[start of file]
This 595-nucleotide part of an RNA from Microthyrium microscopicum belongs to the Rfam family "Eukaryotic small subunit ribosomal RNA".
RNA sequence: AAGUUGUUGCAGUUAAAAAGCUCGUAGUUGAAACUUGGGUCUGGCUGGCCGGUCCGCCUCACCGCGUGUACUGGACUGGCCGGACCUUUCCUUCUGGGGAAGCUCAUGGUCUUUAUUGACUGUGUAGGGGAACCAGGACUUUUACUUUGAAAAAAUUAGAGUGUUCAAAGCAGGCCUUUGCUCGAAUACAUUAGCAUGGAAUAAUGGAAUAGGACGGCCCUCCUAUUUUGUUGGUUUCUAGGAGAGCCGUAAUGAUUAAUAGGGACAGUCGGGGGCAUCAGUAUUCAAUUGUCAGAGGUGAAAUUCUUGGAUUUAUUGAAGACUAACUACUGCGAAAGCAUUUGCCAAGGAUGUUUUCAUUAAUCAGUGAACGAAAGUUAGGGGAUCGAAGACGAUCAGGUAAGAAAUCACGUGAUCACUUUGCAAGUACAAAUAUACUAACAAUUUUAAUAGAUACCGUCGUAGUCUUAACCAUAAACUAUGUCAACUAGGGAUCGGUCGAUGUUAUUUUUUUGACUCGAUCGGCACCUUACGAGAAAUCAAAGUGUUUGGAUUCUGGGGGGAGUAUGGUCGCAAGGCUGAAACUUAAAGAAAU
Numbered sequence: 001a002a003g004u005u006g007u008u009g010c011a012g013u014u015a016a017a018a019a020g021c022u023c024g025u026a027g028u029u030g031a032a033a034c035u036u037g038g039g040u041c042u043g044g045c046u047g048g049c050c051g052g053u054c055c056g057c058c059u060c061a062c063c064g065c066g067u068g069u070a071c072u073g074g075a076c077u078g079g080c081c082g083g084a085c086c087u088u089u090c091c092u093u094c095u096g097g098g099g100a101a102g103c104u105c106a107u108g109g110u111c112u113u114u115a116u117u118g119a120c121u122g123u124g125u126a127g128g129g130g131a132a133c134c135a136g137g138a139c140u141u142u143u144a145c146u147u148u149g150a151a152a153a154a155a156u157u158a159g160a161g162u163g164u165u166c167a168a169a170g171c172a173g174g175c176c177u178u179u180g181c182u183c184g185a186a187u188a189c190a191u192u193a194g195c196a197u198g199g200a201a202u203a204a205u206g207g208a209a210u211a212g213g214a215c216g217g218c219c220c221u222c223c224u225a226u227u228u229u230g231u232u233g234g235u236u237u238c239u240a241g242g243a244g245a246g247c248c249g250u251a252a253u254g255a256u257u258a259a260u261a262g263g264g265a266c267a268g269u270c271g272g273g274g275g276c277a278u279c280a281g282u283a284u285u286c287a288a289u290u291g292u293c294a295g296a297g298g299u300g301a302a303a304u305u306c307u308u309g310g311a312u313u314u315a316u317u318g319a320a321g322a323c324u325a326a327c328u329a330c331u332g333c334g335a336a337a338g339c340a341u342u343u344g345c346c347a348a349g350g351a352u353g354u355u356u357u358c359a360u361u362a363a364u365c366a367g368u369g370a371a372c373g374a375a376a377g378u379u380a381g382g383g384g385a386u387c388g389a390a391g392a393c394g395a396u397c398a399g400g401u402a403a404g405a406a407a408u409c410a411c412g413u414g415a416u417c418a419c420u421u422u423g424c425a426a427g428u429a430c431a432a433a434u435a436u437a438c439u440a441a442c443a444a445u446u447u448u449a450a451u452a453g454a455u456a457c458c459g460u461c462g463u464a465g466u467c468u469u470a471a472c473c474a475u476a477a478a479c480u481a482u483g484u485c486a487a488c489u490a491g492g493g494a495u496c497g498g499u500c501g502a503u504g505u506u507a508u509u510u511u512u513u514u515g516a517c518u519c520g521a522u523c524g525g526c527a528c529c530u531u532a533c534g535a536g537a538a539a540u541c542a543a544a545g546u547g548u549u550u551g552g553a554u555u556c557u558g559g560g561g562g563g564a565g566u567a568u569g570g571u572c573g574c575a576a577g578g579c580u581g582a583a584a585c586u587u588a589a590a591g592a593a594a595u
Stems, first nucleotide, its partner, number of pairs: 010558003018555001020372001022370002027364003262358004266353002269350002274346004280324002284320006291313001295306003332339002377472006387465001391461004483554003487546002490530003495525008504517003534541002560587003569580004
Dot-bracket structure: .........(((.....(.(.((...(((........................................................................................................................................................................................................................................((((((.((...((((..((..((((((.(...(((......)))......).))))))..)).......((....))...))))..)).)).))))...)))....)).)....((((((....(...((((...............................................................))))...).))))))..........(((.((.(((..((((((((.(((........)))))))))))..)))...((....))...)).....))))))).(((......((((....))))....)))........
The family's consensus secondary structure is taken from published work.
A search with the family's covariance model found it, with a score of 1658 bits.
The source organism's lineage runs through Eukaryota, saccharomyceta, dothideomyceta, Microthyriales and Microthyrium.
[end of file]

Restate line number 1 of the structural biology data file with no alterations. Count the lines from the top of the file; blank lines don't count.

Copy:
This 595-nucleotide part of an RNA from Microthyrium microscopicum belongs to the Rfam family "Eukaryotic small subunit ribosomal RNA".